Corsano Cuffless Non-Invasive Blood Pressure

Collaborating researchers from Reinier de Graaf Hospital have validated the Corsano cuffless photoplethysmography-based wristband for measuring blood pressure according to the regulatory standards. This was demonstrated in 97 patients wearing Corsano CardioWatch 287-2 while undergoing cardiac catheterization. These results were published in the scientific journal The European Heart Journal.

The research confirmed that Corsano Cuffless Non-Invasive Blood Pressure complies with ISO 81060-2:2019 +A1:2020 and the AAMI/ESH/ISO collaboration statement.

The following graphical abstract describes the research.


Blood pressure (BP) monitoring is essential in clinical and ambulatory care settings for accurate diagnosis and management of various medical conditions. However, current BP measurement methods encounter challenges, including the fact that it is time consuming, along with record-keeping difficulties. The gold-standard for BP measurement is intra-arterial measurement, however, the use of uncomfortable indwelling catheters poses risks to vulnerable patients. Hospital cuff BP measurement can be influenced by confounding factors like isolated office hypertension and masked hypertension. Additionally, the principle of vessel compression and subsequent blood flow alterations used in cuff BP measurements does not correlate well with invasive measurements in conditions such as high BP or widespread vessel atherosclerosis. In ambulatory care, the sporadic nature of measurements may fail to capture true BP patterns over time, hindering optimal management of high BP.

Therefore, there is an unmet need for a non-invasive method of BP measurement that meets the high level of quality required for clinical care, combined with higher measurement frequencies, high accuracy, and ease of use. To this end, the photoplethysmography (PPG) technique has recently emerged as a potential alternative to cuff BP monitors, showing promise in meeting these requirements. However, despite its potential, no PPG-based BP monitors have met strict care standards and they have not been implemented in clinical practice thus far.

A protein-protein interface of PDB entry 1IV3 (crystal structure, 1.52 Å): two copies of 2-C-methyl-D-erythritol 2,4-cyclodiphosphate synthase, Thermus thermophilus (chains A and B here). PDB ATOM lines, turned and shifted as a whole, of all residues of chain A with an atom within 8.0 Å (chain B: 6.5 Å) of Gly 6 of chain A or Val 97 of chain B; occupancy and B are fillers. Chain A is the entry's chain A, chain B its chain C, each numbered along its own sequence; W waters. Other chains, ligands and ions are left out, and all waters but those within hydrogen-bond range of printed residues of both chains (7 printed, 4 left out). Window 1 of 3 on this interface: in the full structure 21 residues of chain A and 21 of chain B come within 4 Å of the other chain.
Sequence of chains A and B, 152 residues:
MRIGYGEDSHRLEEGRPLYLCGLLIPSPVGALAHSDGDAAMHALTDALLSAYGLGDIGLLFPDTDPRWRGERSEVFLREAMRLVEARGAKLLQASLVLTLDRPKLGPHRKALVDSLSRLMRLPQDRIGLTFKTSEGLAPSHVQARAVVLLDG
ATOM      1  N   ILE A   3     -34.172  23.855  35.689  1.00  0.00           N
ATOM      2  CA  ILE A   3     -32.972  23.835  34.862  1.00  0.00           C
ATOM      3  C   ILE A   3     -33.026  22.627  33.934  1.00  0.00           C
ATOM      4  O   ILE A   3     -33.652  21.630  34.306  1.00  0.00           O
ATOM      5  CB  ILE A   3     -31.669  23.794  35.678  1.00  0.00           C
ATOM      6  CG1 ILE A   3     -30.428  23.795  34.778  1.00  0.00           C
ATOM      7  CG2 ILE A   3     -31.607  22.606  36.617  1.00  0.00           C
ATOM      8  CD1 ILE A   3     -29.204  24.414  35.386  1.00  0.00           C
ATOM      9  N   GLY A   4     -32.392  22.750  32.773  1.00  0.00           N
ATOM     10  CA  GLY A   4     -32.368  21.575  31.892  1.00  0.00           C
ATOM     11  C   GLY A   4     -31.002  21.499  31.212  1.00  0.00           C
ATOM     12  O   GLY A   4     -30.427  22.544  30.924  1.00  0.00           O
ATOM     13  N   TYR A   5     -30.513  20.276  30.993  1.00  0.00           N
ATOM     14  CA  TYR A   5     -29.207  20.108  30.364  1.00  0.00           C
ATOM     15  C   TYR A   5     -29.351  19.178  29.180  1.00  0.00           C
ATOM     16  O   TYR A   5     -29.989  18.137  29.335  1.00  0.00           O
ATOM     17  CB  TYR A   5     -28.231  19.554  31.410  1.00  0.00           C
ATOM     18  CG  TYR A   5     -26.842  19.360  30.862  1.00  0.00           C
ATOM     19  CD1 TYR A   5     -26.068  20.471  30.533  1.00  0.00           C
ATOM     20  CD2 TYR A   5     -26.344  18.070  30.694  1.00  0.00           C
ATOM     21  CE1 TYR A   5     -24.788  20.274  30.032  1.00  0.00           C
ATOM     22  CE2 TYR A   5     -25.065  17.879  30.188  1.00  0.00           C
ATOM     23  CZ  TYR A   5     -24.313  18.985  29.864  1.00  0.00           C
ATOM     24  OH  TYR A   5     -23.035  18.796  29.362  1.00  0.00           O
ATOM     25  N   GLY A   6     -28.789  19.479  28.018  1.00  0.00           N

The mean error and corresponding SD of the differences between CardioWatch 287-2 and reference invasive BP measurements was ±3.7 mmHg (SD 4.4 mmHg) and ±2.5 mmHg (SD 3.7 mmHg) for systolic and diastolic BP, respectively. The pooled Bland–Altman plots for the CardioWatch 287-2 BP and the invasive Fysicon BP reference are provided in the figure.
The mean error and corresponding SD of the differences between CardioWatch 287-2 and reference invasive BP measurements per gender category are provided. More samples were collected for males than females (n = 282 vs. n = 138). The mean error and SD were largest for male systolic BP, ± 3.8 mmHg (SD 4.6 mmHg).


This study provides evidence for the accuracy of the combination of the CardioWatch 287-2 PPG-based wristband and its BP-algorithm against current EU regulatory standards, demonstrating the feasibility of this technique for BP monitoring. The continuous monitoring capabilities, coupled with the potential for real-time analysis and early disease detection, hold great promise for improving patient care and outcomes. Further research is ongoing to address the limitations of this study and evaluate the performance of the PPG-based wristband in light of the remaining ESH recommendations as well as in an ambulatory setting.